Alimony and the Institutionalized Spouse: Consenting to Alimony Reduction May Jeopardize Medicaid Eligibility

Alimony and the Institutionalized Spouse: Consenting to Alimony Reduction May Jeopardize Medicaid Eligibility

By Donald D. Vanarelli, Esq.


When a divorced elder is receiving Medicaid benefits, alimony payments the elder may be receiving will do little, if anything, to improve the elder’s standard of living. Thus, an ex-spouse’s attempt to reduce court-ordered alimony might be seen as an opportunity to accomplish Medicaid-planning transfers, ultimately for the benefit of the divorced couple’s children. But can the institutionalized elder consent to an alimony reduction without jeopardizing his/her Medicaid eligibility?

The risk to consenting to an alimony reduction is that Medicaid could conclude that the reduction was not the result of a contested court action. Consequently, Medicaid could deem the consent to be a “gift” of the alimony payments from the institutionalized ex-spouse, and could impose a penalty for the transfer.

In L.H. v. DMAHS, 93 N.J.A.R.2d 107 (OAL 1993), the couple filed a complaint for separate maintenance and entered a QDRO by consent, assigning the husband’s pension to the wife. The husband entered a nursing home and applied for Medicaid but was found ineligible based on excess income from the pension. Although the husband argued that the consent order rendered the pension income unavailable to him, the court disagreed. It concluded that the divorce action and consent order were the result of collusion, and that the couple intended to transfer income from the institutionalized spouse to preclude that income from being used for nursing care. The administrative law judge in L.H.concluded that, “while it is true that a wife has certain rights to a spouse’s pension. . .in the event of divorce and equitable distribution, he or she does not have a right, even in a legitimate case, to the entire amount so as to require one spouse to be cared for by public welfare.” The judge affirmed the denial of Medicaid benefits, and the Acting Director of the DMAHS affirmed that holding.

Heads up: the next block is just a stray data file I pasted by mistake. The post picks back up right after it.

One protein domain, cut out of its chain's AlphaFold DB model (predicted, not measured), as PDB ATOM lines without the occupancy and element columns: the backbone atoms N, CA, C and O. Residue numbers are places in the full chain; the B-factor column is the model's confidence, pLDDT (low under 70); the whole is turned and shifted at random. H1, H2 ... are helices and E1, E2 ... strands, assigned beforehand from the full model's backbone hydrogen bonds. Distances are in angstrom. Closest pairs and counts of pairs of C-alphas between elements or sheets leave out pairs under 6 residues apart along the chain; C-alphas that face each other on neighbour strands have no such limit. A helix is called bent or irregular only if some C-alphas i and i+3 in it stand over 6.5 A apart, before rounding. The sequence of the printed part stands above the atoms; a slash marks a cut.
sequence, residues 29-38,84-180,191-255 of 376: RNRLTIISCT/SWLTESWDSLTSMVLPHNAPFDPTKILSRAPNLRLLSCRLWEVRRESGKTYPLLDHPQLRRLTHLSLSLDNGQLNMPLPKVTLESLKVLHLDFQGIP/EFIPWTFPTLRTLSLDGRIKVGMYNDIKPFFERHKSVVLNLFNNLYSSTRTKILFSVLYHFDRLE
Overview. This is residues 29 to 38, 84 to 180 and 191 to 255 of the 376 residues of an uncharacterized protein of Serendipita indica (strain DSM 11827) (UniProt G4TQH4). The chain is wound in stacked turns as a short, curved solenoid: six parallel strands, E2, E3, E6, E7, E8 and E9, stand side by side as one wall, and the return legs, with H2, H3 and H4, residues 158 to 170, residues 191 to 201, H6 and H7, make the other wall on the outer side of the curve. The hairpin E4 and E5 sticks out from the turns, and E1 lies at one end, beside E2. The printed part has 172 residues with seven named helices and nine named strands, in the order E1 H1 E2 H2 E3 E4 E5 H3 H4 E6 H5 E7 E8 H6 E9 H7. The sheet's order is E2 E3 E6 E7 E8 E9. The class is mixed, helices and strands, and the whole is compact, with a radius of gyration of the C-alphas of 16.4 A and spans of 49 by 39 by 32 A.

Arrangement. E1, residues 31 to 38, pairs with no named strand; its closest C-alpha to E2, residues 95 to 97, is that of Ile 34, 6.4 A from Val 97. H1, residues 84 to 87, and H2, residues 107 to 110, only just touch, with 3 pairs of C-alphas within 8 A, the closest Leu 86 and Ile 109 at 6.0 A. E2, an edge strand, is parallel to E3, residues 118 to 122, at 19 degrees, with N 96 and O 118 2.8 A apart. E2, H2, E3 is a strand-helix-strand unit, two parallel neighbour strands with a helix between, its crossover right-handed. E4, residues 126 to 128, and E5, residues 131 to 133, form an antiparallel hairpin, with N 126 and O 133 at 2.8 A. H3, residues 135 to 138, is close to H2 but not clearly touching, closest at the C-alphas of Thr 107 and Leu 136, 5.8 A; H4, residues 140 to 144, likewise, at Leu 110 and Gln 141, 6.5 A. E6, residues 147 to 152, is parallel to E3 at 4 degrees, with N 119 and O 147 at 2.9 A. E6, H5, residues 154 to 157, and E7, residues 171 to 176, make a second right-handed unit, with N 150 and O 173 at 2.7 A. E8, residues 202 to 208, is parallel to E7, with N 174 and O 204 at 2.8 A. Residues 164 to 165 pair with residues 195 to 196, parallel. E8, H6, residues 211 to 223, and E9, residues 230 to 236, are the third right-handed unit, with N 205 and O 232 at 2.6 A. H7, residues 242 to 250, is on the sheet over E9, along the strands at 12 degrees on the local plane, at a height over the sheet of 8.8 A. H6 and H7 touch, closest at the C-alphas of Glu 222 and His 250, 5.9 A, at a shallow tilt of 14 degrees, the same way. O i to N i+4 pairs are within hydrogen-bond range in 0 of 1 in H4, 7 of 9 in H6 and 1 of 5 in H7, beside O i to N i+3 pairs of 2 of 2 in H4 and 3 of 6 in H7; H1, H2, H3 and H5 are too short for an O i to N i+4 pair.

In B.S. v. DMAHS, 93 N.J.A.R. 2d 35 (OAL 1993), a nursing home resident filed a motion seeking compliance with a court order requiring her ex-husband to pay her medical expenses. After extensive negotiations, a consent order was entered which, inter alia, reduced the ex-husband’s alimony obligation. The Director reversed the decision of the ALJ and held that the transaction amounted to a voluntary transfer of resources for less than fair market value, rendering the wife subject to a Medicaid penalty period.

In G.E. v. DMAHS, 271 N.J. Super. 229 (App. Div. 1994), after a spousal support order directed an institutionalized husband’s pension benefits to be paid directly to the wife, DMAHS determined that those funds were nonetheless “available” to the husband for purposes of Medicaid eligibility. The G.E.court acknowledged the DMAHS Director’s finding that “to disregard [the institutionalized spouse’s] pension benefits would constructively eliminate the income standard…for a class of Medicaid applicants. Court-ordered spousal support would become a vehicle to circumvent Medicaid laws…” The court concluded that the pension funds were “available income” to the husband, for purposes of Medicaid eligibility, even through the wife was entitled to receive the funds pursuant to the support order.